Cereal and Bread Nutrition
Contents in in this issue:
- “On Cereal and Bread Nutrition, Part I.”
The following is a transcription of the February 1967 issue of Dr. Royal Lee’s Applied Trophology newsletter, originally published by Standard Process Laboratories.
On Cereal and Bread Nutrition, Part I
Resolution No. 38. Bulletin No. 34a, October 1966, International Society for Research on Nutrition and Vital Substances, 12th International Convention on Vital Substances, Nutrition, Civilization Diseases.
Impending cavities in world nutrition demand a rational utilization of all available food sources, in particular of cereals.
The Scientific Council of the International Society for Research on Nutrition and Vital Substances has pointed out the significance of cereals, especially made of whole meal products, in its resolutions No. 2 and No. 8 on bread and flour (1955). Furthermore, in the 25th resolution on macrobiotics with reference to a diet rich in vital substances and anti-caries foods (1961), also in resolution No. 29, which is concerned with measures to prevent tooth decay (1963), as well as the 30th resolution on the significance of the vegetable food part in the spontaneous resolution No. IV (1964).
Hereby it was pointed out that the basic nutrient of a mixed whole diet, which guarantees for a quantitatively and qualitatively adequate nutrition, should consist of cereals, especially of whole meal.
Already in 1935, the Hygiene-commissions of the League of Nations demanded the limitation of the consumption of white flour (meaning flours of a lower degree of fineness) as well as sugar, and the substitution of one third with cereals made of whole meal products. The 4th International Congress on World Cereals and Bread 1966, which recently took place in Vienna, clearly emphasized this tendency in the nutrition and the necessity of increasing cereal production in favor of whole meal products. Since the appeal of the League of Nations and a number of health organizations showed poor response, the Scientific Council of the International Society for Research on Nutrition and Vital Substances sees its immediate responsibility in renewing concrete demands in respect to whole cereals.
Whole Cereals to Secure World Nutrition
Preliminary alimentary balances of the world’s population and its regions reveal the necessity, not only to double the production of foodstuffs in regard to calories, but also to increase the protein content to three times its present amount.
This could be made possible if fields, which still lie untilled at the present time, are opened up for the cultivation, preferably of cereals, which are subsequently used in the form of whole cereals. This and particularly the consumption of the major cereals—rice, wheat, and corn as porridge and bread made of whole meal— would affect a considerable gain, not only in foodstuffs rich in calories, but also in valuable proteins, fats, mineral substances, and vitamins. The provisional state of people suffering from both a quantitative and qualitative lack of food can thus be improved considerably, especially in view of the fact that more people can be satiated with whole cereals than, as is the case in most countries, with cereals poor of bran, thus being deprived of valuable ingredient substances of the germ and the outer layers. The quantitative gain is illustrated by the fact that up to 25 percent bran, until now, normally discarded as waste, remain intact, thus increasing the satiation value as to time. During the alimentary crises (see both world wars) nearly all countries afflicted by this proved this fact by their raising of the degree of fineness of ground products. Nowadays 30–90 percent of the caloric supply and 25–85 percent of the protein supply is covered by cereals in various regions of the world. As universal average it would amount to 55 percent calories, 70 percent carbon hydrates, 15 percent fat, and 53 percent protein.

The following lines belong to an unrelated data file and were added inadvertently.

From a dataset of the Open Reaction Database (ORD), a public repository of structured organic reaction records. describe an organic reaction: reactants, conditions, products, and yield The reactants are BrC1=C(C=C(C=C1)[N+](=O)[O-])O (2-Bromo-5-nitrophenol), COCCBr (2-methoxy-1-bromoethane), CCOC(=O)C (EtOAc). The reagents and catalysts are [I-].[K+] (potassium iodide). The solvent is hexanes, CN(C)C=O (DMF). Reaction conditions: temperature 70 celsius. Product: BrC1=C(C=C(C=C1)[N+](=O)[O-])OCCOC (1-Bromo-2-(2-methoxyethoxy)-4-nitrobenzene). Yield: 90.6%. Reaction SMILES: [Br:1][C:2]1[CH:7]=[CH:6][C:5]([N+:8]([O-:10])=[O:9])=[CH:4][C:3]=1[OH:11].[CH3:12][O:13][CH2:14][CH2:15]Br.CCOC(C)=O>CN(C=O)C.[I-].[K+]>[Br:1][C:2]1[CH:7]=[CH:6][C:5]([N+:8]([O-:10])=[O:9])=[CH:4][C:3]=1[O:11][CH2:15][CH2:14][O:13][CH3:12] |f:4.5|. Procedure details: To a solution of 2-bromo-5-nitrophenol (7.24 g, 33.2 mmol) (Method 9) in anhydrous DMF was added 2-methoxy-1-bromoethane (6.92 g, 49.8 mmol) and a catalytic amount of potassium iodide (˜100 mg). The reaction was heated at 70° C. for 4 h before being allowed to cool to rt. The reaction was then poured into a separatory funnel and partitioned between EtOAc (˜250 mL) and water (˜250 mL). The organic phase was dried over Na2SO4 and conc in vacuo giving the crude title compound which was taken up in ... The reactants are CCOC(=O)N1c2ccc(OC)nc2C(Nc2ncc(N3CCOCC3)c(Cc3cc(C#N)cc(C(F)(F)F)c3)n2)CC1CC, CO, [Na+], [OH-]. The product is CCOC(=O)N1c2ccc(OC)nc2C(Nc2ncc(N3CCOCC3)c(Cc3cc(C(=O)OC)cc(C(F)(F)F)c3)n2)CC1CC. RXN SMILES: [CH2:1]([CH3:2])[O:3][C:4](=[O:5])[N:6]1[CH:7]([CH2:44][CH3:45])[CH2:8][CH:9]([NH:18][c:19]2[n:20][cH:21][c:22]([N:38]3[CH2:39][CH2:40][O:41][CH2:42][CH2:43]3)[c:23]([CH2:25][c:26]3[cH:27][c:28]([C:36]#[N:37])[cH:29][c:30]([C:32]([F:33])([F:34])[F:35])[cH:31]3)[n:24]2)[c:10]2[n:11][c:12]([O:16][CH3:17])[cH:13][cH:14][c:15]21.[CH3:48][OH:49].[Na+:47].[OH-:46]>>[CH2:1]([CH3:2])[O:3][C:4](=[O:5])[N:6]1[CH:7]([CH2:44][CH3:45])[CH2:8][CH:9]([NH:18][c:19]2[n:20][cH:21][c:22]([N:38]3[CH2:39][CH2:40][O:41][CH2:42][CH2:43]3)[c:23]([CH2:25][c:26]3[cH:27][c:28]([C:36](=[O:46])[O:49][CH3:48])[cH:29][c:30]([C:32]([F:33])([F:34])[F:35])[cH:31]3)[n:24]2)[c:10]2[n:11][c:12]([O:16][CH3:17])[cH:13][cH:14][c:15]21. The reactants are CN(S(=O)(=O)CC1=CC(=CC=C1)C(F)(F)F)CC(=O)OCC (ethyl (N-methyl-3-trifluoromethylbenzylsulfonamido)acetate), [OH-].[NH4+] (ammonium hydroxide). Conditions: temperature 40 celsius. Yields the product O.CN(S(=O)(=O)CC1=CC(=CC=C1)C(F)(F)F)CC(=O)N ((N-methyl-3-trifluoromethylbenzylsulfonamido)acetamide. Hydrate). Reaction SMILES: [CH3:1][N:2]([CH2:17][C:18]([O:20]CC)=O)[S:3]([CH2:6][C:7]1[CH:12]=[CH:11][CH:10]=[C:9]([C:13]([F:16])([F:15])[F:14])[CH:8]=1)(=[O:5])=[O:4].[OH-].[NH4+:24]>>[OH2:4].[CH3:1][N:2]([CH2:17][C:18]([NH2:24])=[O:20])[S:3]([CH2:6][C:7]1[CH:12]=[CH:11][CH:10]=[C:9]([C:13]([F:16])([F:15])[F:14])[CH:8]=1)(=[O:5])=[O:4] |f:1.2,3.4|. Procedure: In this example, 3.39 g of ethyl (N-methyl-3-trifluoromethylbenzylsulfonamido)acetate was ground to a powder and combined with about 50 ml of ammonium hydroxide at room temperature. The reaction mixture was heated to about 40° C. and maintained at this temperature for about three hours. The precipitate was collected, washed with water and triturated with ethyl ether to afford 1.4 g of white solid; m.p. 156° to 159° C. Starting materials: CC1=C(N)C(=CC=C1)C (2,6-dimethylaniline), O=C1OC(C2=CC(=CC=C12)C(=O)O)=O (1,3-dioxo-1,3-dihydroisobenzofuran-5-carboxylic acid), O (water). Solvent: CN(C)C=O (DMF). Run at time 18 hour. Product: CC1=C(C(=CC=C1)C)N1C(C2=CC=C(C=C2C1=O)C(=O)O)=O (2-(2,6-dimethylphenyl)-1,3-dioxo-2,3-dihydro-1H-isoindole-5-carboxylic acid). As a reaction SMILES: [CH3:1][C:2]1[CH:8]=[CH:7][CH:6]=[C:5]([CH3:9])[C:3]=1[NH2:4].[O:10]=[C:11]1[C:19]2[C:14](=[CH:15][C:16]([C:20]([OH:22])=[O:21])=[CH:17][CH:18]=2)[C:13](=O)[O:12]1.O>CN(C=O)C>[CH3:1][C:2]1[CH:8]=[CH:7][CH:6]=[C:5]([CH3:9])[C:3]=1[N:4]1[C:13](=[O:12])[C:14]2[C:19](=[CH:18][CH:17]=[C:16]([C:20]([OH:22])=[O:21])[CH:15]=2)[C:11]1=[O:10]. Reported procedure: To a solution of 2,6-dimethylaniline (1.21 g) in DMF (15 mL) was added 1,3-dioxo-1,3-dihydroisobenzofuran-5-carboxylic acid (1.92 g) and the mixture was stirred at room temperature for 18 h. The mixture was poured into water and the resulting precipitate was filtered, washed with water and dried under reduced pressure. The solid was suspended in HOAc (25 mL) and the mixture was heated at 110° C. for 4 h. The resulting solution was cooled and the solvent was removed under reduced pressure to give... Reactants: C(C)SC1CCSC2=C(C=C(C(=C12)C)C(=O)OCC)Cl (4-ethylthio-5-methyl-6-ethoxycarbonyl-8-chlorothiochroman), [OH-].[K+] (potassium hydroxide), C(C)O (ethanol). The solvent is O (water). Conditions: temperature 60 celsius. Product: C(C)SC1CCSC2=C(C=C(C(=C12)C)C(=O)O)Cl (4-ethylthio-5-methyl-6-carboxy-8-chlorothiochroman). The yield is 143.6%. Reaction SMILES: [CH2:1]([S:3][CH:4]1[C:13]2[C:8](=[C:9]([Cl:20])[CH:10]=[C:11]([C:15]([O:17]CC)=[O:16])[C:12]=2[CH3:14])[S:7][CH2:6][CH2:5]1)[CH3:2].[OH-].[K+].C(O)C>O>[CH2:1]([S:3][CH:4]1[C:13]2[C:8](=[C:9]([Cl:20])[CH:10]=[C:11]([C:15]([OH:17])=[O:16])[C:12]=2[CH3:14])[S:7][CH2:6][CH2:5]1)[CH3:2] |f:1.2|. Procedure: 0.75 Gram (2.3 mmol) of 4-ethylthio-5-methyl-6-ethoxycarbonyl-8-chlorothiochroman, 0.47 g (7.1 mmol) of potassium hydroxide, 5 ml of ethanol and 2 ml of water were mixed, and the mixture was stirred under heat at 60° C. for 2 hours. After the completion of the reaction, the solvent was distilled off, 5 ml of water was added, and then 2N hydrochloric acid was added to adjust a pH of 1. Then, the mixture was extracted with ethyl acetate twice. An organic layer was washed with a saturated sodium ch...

Cereal Gran—Flour Body and Envelope
The cereal grain, with its germ rich in vital substances, its outer layers in addition rich in crude fiber, and the caloric content of its white flour core, excels not only in its high content of starch and protein but also in its relatively large variety of vitally important effective substances. This includes almost all the vitamins of the B-groups, vitamin E, important mineral substances and trace elements, unsaturated fatty acids, lipids, phosphatides, etc. Due to their large variety of ingredient substances, whole meal foodstuffs hardly require any compensation. The white flour-core, used in the production of white flour and other foodstuffs (semolina, groats, pastries, starch powder, pudding powder, etc.) has a much lower content of these substances, and, in addition, the biological value of the protein has been diminished.